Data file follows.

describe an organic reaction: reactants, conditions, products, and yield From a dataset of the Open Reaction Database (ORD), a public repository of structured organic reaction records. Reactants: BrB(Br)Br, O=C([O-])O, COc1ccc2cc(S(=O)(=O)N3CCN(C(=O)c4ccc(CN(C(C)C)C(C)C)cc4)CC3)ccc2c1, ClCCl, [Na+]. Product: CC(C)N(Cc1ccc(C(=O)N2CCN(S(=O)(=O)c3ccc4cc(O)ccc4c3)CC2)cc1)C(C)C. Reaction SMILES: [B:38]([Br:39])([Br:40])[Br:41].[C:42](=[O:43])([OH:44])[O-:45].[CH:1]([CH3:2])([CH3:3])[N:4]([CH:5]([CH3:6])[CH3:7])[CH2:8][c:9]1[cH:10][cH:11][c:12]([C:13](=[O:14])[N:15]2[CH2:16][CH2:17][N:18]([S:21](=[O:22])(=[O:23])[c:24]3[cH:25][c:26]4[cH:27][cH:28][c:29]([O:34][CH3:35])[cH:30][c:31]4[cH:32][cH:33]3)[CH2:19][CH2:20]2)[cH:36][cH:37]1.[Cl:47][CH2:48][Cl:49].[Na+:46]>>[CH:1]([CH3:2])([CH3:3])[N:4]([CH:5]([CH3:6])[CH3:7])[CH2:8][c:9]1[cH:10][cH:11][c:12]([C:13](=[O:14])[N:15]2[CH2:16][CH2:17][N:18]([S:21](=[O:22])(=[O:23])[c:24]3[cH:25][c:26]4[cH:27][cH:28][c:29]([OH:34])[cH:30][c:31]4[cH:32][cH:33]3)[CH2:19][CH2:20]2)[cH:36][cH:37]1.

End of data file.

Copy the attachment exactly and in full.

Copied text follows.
describe an organic reaction: reactants, conditions, products, and yield From a dataset of the Open Reaction Database (ORD), a public repository of structured organic reaction records. Reactants: BrB(Br)Br, O=C([O-])O, COc1ccc2cc(S(=O)(=O)N3CCN(C(=O)c4ccc(CN(C(C)C)C(C)C)cc4)CC3)ccc2c1, ClCCl, [Na+]. Product: CC(C)N(Cc1ccc(C(=O)N2CCN(S(=O)(=O)c3ccc4cc(O)ccc4c3)CC2)cc1)C(C)C. Reaction SMILES: [B:38]([Br:39])([Br:40])[Br:41].[C:42](=[O:43])([OH:44])[O-:45].[CH:1]([CH3:2])([CH3:3])[N:4]([CH:5]([CH3:6])[CH3:7])[CH2:8][c:9]1[cH:10][cH:11][c:12]([C:13](=[O:14])[N:15]2[CH2:16][CH2:17][N:18]([S:21](=[O:22])(=[O:23])[c:24]3[cH:25][c:26]4[cH:27][cH:28][c:29]([O:34][CH3:35])[cH:30][c:31]4[cH:32][cH:33]3)[CH2:19][CH2:20]2)[cH:36][cH:37]1.[Cl:47][CH2:48][Cl:49].[Na+:46]>>[CH:1]([CH3:2])([CH3:3])[N:4]([CH:5]([CH3:6])[CH3:7])[CH2:8][c:9]1[cH:10][cH:11][c:12]([C:13](=[O:14])[N:15]2[CH2:16][CH2:17][N:18]([S:21](=[O:22])(=[O:23])[c:24]3[cH:25][c:26]4[cH:27][cH:28][c:29]([OH:34])[cH:30][c:31]4[cH:32][cH:33]3)[CH2:19][CH2:20]2)[cH:36][cH:37]1.